Hubert Burda Media


The barriers may be down and the tents folded up, but there's a world of change brewing, JUNOT DIAZ explains


WOODSTOCK IT WAS NOT – despite the love, peace and non-violence preached. Nor, fortunately, was it Tiananmen, notwithstanding widespread fears of potential catastrophe when the teargas canisters began spewing their toxic load.

But to novelist Junot Díaz, it was “extraordinary. For all its contradictions and lunacy I love Hong Kong and when we were there our nightly walk was down to Admiralty. I saw it on the ground: my girl speaks Mandarin so I was like, ‘This is not the Hong Kong I remember from a few years ago!' What was happening was really extraordinary; it made me very happy.”

Occupy Central with Love and Peace may have gone into hibernation for the moment, its makeshift encampments, which blocked major transport arteries and focused the world's attention on the vexed question of Hong Kong democracy, packed away. But few doubt it will re-emerge – and however long the gestation, Díaz will remain a cheerleader.

“Stuff that looks to some like a poorly thought-out one-off ends up having enormous repercussions, but often far out of sight and in a different place and different way,” he says. “I always think that any act of spontaneous, organised youth resistance in a world that basically has ordained that young people should be fearful consumers at best, and at worst unruly bodies to be managed, is an extraordinarily valuable resource .”

Nor is he hesitant in condemning the track along which emerging generations seem to be shunted, a tendency witnessed during his participation in the recent Hong Kong literary festival. “I went to a bunch of schools and it's astounding the scripts young people are being handed: the overriding imprimatur is keep your mouth shut, get really good grades, become monetarily successful and a consummate consumer. And fuck your dreams, nobody wants to hear about your dreams. You have no voice in society; this ain't about you.”

Given his literary output, Díaz's empathy with students fearing disenfranchisement and exclusion from the running of their lives is understandable. His most famous work, The Brief Wondrous Life of Oscar Wao, winner of the 2008 Pulitzer Prize for Fiction, tells the story of a Dominican misfit, fat, accursed and comic-booksobsessed, transplanted to New Jersey and pining for love. The novel is sandwiched between two shortstory collections, Drown (1996) and This is How You Lose Her (2012), both of which dissect the often punitive lives of Dominican-Americans.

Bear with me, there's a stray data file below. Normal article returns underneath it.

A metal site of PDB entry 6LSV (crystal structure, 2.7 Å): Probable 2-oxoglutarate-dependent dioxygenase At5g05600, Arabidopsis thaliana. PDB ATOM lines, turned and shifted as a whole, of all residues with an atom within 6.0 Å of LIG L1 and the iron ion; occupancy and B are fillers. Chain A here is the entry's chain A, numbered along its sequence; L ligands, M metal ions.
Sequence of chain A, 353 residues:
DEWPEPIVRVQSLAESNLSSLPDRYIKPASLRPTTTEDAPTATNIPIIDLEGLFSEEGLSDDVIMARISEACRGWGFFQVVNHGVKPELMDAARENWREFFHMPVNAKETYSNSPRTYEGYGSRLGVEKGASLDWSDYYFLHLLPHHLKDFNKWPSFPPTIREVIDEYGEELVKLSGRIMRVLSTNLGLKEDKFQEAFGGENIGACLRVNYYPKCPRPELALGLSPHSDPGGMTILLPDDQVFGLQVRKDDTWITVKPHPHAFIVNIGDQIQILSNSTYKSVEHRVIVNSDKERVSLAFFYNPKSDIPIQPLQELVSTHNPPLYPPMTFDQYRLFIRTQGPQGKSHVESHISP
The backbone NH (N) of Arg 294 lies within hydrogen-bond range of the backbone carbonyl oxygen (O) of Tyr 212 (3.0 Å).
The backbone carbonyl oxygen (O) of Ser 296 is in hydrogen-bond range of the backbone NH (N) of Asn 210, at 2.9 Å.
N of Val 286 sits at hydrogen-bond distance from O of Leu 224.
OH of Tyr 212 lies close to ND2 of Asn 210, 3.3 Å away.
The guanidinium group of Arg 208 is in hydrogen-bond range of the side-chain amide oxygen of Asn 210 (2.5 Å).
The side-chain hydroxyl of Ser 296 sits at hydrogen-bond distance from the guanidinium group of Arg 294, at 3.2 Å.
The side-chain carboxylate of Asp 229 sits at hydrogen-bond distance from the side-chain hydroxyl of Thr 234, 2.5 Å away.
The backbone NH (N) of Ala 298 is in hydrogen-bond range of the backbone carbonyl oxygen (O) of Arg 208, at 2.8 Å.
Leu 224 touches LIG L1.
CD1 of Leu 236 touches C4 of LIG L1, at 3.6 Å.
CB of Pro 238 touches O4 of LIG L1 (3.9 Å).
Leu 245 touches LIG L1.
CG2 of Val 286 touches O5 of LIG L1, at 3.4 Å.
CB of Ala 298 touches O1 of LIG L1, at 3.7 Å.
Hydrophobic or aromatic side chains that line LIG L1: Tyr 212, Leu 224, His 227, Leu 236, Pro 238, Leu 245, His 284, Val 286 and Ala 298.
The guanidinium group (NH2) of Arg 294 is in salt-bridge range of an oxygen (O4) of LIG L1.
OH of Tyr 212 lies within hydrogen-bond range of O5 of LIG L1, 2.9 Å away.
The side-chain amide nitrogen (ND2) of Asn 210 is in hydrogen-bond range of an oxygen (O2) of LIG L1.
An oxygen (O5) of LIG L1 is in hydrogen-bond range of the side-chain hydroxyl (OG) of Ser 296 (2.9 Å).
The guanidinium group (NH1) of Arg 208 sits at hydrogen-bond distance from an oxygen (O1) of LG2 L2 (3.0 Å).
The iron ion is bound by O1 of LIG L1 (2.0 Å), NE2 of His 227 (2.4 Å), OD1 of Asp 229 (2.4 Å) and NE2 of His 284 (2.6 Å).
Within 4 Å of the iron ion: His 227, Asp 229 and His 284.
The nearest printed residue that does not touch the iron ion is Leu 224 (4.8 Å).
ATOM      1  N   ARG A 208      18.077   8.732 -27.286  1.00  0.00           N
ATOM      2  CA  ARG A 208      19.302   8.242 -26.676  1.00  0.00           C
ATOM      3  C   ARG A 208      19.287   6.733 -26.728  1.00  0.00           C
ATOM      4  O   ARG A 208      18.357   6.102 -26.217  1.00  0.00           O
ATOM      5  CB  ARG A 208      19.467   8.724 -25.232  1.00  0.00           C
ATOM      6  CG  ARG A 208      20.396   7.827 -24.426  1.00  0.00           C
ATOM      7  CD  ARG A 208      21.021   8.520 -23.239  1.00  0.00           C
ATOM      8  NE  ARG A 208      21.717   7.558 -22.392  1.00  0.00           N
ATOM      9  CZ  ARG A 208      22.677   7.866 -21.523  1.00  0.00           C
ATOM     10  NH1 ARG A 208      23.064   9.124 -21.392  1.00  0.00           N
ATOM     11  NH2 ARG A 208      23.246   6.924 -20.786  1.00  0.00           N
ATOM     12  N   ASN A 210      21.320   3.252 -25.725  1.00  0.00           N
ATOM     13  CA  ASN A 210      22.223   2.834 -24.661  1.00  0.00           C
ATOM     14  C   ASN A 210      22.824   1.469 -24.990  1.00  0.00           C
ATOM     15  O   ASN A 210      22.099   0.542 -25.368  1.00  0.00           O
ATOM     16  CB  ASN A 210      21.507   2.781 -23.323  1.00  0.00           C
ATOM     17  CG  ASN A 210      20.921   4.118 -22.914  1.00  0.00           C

With his family, Díaz, now 46, left the Dominican Republic for New Jersey in 1974, rejoining his father, who had emigrated for work. There, the quasi-autobiographical Oscar, Yunior (the novel's narrator) and other outsiders with noses pressed up against life's candy-store window took root in the book-loving “ghetto nerd” (as Oscar himself is widely described), emerging later, fully formed, to paint pictures of Díaz's fellow travellers with pathos, wit and savage humour. (Oscar, Díaz told Bomb magazine, “was who I would have been if it had not been for my father, my brother, my willingness to fight or my inability to fit into any category easily”.)

One such category was that of historian. “I was on the way to a PhD in history when creative writing derailed me,” says Díaz, a creative-writing professor at Massachusetts Institute of Technology (MIT). “I realised I didn't have the heart; it takes a different kind of heart to be a historian than, say, a novelist – they're totally different. A historian lives and dies by the precision of his research; I found myself longing for the gaps between the archives. The stuff that was missing was what most interested me and I realised that was where I was going.”

Drown was the initial result. “I loved short stories and part of me wanted to kick around with the the form,” he adds. “'How can I write a book in short-story form that reads like a novel?'” As well as form, This is How You Lose Her revisits the settings and characters of the earlier book. Yunior, older, penitent and possibly wiser, is again central to the work, as is the collision of the Dominican-American attitudes that shaped him.

Given a recent, high-profile reconciliation, might another wave of Caribbean immigrants soon be heading for American shores and a similarly intractable coupling?

“Cuba would have to be the smartest, luckiest player in the world to come out of this rapprochement not looking like a debauched, third-world Cancún,” says Díaz. “The pitfalls are many. The danger of US capital cannot be underestimated.

“It's going to be tough. Will Cuba be able to engage in the ‘market' while preserving some of its revolutionary socialism? My Cuban writer friends – the majority of their books are banned. So you're hoping for a more open society that will permit them to publish, but even they don't want to have to hand in their medical and education systems.”

Either way, the times they are a-changin', believes Díaz. “There are a couple of things happening, in Hong Kong with Occupy and the US with Ferguson. There is an entirely new generation of people that we who are older have very little sense of; there's a continuum of activity. The long-term [US] consequences of all the spontaneous, collective action around the institutionalised violence that police inflict on poor, coloured communities that is supported, endorsed and encouraged on multiple levels ... will be extraordinary,” he says.

“I've been dealing with police brutality stuff since college. You're in a car on the New Jersey Turnpike and there are two people of colour, both male. Once a cop has pulled you over with a drawn gun you begin to understand how vulnerable one is to violence in a putatively civilised place like the United States.”